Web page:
- Leash: Dogs must be on a harness, leash, or tether at all times, unless impracticable or unfeasible due to the owner/keeper’s disability, or unless such a restraint would interfere with the animal’s ability to safely and effectively perform its duties.
- Under Control: The owner/keeper of a service animal must be in full control of the animal at all times. The care and supervision of a service animal is solely the responsibility of the owner/keeper. The owner/handler may be directed to remove the animal if animal behavior is out of control. The owner/handler may be asked to leave if the animal is not under the control of the owner.
- Animal Cleanup: The owner/keeper of a service animal is responsible for independently removing or arranging for the removal of the service animal’s waste.
- Care: The handler is responsible for the costs of care necessary for a service animal’s well-being. The arrangements and responsibilities for the care of the service animal is the sole responsibility of the owner at all times, including regular bathing and grooming, as needed.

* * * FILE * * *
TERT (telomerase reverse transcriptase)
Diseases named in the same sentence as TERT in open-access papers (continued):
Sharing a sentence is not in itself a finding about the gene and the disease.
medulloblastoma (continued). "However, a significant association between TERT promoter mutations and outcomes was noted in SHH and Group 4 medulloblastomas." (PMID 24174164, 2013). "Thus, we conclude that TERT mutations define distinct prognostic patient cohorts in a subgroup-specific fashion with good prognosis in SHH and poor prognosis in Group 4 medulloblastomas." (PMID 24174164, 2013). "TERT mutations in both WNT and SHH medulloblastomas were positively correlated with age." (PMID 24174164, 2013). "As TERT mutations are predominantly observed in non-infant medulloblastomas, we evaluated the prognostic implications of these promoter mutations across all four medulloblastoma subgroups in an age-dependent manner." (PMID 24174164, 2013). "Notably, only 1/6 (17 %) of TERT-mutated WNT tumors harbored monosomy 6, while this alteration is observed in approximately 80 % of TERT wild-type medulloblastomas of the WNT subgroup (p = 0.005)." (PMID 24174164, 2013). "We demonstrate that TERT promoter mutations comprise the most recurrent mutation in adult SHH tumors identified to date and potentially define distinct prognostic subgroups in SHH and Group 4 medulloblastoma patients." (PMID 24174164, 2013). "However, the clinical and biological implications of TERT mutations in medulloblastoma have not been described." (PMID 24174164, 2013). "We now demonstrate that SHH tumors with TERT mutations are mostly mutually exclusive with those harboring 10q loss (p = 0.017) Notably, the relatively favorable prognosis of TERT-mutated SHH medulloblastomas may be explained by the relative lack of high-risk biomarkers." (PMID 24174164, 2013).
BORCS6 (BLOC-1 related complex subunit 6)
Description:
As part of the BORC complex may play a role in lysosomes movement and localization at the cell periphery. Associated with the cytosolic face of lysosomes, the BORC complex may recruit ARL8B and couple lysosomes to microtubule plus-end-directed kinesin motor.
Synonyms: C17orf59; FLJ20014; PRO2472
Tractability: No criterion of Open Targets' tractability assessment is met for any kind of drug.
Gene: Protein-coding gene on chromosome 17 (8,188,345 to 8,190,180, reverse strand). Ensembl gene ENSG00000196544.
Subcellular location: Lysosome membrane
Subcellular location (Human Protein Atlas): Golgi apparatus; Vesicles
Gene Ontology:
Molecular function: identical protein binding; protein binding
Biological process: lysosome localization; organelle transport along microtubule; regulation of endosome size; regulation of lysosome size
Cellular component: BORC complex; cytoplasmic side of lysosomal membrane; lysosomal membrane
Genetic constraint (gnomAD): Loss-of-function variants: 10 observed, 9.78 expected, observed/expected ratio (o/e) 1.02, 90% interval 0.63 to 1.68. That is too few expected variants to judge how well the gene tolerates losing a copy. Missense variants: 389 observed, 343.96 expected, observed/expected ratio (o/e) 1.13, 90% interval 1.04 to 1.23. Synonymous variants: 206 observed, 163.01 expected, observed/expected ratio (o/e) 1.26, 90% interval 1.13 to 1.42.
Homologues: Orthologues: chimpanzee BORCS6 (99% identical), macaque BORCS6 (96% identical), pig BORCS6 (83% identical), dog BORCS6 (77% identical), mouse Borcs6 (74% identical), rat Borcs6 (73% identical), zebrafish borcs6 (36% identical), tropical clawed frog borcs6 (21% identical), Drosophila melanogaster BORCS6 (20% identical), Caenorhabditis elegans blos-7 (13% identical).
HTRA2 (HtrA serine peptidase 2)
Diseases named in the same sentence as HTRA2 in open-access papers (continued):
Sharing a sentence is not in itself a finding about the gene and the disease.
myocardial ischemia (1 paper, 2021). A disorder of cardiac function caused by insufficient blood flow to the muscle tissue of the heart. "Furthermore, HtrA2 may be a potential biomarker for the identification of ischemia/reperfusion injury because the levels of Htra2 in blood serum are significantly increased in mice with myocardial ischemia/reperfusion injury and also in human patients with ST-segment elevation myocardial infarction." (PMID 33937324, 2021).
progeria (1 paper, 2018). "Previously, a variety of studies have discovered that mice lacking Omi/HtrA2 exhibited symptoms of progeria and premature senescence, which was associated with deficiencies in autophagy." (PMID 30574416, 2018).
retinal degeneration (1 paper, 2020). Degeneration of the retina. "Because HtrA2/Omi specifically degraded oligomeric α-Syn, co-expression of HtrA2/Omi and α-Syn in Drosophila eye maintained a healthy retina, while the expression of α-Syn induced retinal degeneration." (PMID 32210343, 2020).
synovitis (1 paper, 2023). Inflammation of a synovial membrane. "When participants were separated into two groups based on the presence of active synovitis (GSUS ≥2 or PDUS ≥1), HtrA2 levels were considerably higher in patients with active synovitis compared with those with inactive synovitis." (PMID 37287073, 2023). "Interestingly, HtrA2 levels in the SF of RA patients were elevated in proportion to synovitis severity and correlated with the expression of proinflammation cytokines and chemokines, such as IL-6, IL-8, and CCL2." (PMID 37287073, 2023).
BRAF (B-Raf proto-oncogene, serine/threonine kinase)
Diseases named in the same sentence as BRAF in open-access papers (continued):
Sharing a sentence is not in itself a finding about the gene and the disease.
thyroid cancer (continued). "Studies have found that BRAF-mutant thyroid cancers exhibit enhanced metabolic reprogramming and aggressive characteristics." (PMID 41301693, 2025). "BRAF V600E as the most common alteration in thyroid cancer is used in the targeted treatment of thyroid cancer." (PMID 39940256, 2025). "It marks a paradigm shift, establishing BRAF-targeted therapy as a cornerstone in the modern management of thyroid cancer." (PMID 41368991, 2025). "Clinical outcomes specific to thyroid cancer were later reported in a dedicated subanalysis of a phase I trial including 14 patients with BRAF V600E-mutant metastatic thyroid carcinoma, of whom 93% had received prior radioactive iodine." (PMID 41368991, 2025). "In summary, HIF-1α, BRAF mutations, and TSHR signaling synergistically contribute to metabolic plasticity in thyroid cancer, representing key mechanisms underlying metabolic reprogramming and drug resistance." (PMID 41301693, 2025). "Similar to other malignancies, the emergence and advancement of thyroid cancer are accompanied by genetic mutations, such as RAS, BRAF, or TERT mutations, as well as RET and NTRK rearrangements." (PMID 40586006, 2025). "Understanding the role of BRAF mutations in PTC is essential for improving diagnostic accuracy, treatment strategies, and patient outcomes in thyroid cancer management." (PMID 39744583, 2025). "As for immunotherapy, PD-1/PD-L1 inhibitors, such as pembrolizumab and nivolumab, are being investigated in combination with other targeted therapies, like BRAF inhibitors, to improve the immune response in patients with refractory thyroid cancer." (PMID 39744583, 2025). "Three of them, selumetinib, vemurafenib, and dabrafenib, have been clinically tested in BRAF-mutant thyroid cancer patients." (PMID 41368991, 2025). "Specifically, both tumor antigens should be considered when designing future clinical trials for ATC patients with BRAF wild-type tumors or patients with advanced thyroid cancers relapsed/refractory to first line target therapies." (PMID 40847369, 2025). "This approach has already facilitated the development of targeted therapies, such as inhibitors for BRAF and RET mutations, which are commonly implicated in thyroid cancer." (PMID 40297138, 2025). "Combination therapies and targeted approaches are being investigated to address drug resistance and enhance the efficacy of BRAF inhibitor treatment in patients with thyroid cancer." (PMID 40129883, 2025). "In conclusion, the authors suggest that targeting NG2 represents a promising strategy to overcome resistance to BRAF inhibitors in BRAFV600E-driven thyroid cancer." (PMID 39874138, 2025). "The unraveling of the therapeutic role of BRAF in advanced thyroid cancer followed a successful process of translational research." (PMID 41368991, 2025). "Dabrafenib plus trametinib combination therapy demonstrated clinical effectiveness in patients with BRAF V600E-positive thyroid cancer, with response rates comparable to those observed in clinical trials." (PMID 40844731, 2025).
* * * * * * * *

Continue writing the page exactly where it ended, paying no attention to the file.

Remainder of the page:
- Animal Etiquette: To the extent possible, the handler should ensure that the animal does not:
- Sniff people, restaurant tables or the personal belongings of others
- Display any behaviors or noises that are disruptive to others, unless part of the service being provided the handler
- Block an aisle or passageway for fire exits
- Cleaning up after the animal is the sole responsibility of the handler. In the event that the handler is not physically able to clean up after the animal, it is then the responsibility of the handler to hire someone capable of cleaning up after the animal. The person cleaning up after the animal should abide by the following guidelines:
- Always carry equipment sufficient to clean up the animal’s feces whenever the animal is on campus.
- Properly dispose of waste and/or litter in appropriate containers.
- Contact staff if arrangements are needed to assist with cleanup. Any cost incurred for doing so is the sole responsibility of the handler*.